noisesmith21:03:56

the risk would be if someone could predict the hash state (and thus generate an arbitrary number of collisions), but I find that doubtful, even if a client knew they were the first to connect to your app after a restart

noisesmith21:03:28

I’m strongly of the opinion that keywords are for literals in source files and not user input though (I’m aware most people disagree and prefer to turn user input strings into keywords if they are used as keys in a hash map)

tanzoniteblack21:03:58

I used to always like having json convert to keyword encoded maps, just because I liked in the repl and in the code using keywords to grab things. I ended up moving away from this after I realized how much of a performance hit my code was taking in production by doing the string to keyword conversions. It got a lot better with either clojure 1.7 or 1.8 (I don't remember exactly what changed, but string->keyword got a lot faster for json conversion, maybe it was the transducer release?), but still just not worth it

mpenet21:03:03

@noisesmith it' usually a bad idea yes

mpenet21:03:36

we could have an equivalent of erlang list_to_existing_atom, but meh

dergutemoritz22:03:41

FYI: There's find-keyword

a.sammich21:03:45

Is there a more appropriate channel for clojureclr?

noisesmith21:03:29

there’s #clr but it seems not to be very active

mpenet21:03:46

it's a common source of memory leak for beginners in erlang yes, but it's not a problem in practice once you know about it

a.sammich21:03:15

Thanks @noisesmith. I missed it.

mars0i21:03:42

@fingertoe I thought about this, a little bit, for the project I'm working on. I pass the same map around from function to function. I assume that it doesn't get copied, since it's immutable--just the pointer actually goes from function to function. (Someone correct me if this is wrong.) I like the idea of only passing the relevant arguments, because that makes it clear which ones are being used. It's documentation that's not there if you pass the big map. On the other hand, I found that I'd change something and use another one of the values in the map, and if I'd passed only the relevant parts of it, that would then mean that I would have to change every function that called this function. To me it seems like a judgement call which is better. Depends. Others will have more experience with this question than I have, though.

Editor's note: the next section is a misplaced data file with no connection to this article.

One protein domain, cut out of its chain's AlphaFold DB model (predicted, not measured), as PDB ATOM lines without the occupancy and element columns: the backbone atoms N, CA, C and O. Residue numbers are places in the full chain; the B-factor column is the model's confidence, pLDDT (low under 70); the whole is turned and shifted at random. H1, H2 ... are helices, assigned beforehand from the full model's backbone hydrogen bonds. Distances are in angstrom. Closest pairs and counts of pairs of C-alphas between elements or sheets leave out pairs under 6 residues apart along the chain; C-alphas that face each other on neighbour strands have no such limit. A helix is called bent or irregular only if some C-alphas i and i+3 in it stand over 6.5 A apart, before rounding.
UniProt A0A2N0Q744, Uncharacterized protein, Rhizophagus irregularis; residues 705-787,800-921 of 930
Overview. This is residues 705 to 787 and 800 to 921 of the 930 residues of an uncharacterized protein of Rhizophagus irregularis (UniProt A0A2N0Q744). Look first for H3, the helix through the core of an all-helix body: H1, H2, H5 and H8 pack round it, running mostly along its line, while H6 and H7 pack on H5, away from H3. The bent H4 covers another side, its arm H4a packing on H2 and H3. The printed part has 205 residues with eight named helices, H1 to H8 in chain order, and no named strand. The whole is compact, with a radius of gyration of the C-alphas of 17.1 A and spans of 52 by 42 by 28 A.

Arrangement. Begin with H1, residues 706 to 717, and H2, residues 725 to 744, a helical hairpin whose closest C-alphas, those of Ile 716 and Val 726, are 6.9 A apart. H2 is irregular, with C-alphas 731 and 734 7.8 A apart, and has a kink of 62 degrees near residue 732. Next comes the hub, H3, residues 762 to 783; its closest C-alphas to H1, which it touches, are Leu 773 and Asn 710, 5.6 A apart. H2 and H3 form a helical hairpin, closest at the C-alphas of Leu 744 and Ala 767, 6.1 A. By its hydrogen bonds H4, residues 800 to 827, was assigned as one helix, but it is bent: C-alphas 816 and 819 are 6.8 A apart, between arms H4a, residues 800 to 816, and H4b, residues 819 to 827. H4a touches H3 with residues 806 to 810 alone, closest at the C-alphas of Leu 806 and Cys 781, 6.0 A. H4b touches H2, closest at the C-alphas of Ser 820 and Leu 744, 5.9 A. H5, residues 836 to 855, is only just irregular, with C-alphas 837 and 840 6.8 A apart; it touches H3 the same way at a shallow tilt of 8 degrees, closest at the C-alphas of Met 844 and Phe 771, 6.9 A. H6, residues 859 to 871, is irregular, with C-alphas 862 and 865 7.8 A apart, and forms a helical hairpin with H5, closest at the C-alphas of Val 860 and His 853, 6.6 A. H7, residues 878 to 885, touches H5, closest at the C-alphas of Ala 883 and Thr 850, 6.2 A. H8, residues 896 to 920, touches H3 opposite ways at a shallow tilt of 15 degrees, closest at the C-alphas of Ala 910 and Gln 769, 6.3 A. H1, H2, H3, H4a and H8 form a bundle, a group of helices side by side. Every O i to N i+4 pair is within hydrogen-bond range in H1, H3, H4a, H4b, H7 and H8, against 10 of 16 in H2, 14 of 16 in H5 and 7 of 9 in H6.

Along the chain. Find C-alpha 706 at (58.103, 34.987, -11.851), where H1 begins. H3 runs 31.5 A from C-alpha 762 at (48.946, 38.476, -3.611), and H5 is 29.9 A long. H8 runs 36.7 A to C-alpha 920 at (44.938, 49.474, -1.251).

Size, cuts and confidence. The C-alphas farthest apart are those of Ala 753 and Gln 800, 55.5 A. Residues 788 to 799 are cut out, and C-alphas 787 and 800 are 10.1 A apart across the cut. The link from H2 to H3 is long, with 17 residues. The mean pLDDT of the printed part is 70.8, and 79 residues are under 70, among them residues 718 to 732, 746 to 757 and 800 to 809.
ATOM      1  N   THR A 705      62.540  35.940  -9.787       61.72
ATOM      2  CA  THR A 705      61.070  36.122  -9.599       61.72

a.sammich22:03:07

@mars0i with destructuring you get the best of both worlds. I tend to just pass the whole map.

mars0i22:03:46

Good point. let with destructuring is always the first line of the function.

a.sammich22:03:13

Just destructure in the function argument vector. (defn foo [{:keys [a b c] :as m}])

a.sammich22:03:47

Or, if you want the local variables renamed (defn foo [{arg-a :a arg-b b :keys [c d] :as m}])

mars0i22:03:33

yes, but for some reason I don't like destructuring in the fn args. It's messy. I'd rather see one map arg and then the other args. and then destructure separately.

mars0i22:03:02

taste, I guess.

mike70657422:03:13

Does anyone know how I might create a spec with a working built-in generator for a value that is a permutation of a specific collection?

mike70657422:03:59

(s/def ::number (set (range 1 101))
(s/def ::permutation-of-numbers (s/every ::number :count 100 :distinct true))

mike70657422:03:44

That works sometimes, but the generator will fail to find 100 unique values fairly often

mike70657422:03:53

Never mind, I think I figured it out:

mike70657422:03:12

(def numbers (range 1 101))
(s/def ::permutation-of-numbers
  (s/with-gen
    (s/coll-of (set numbers) :distinct true :count 100)
    #(gen/fmap
      shuffle
      (gen/return numbers))))

hiredman22:03:17

that is going to behave badly if you are using it for generative tests

hiredman22:03:33

(using clojure.core/shuffle)

mike70657422:03:51

In what way?

hiredman22:03:38

gfredericks would know better than me, but I am pretty sure shrinking depends on deterministic generation

mike70657422:03:45

That makes sense, I saw gen/shuffle earlier, I'll use that instead

devn22:03:12

I want to make a simple spec which only uses multi-byte UTF-8 strings. Ideas?

devn22:03:34

Something more specific than (s/def ::utf8 string?)

hiredman22:03:26

can you write a predicate for what you want?

hiredman22:03:03

string? is out because java.lang.String is utf-16

hiredman22:03:11

(by definition)

devn22:03:15

i could, just curious if anyone had suggestions on how to write it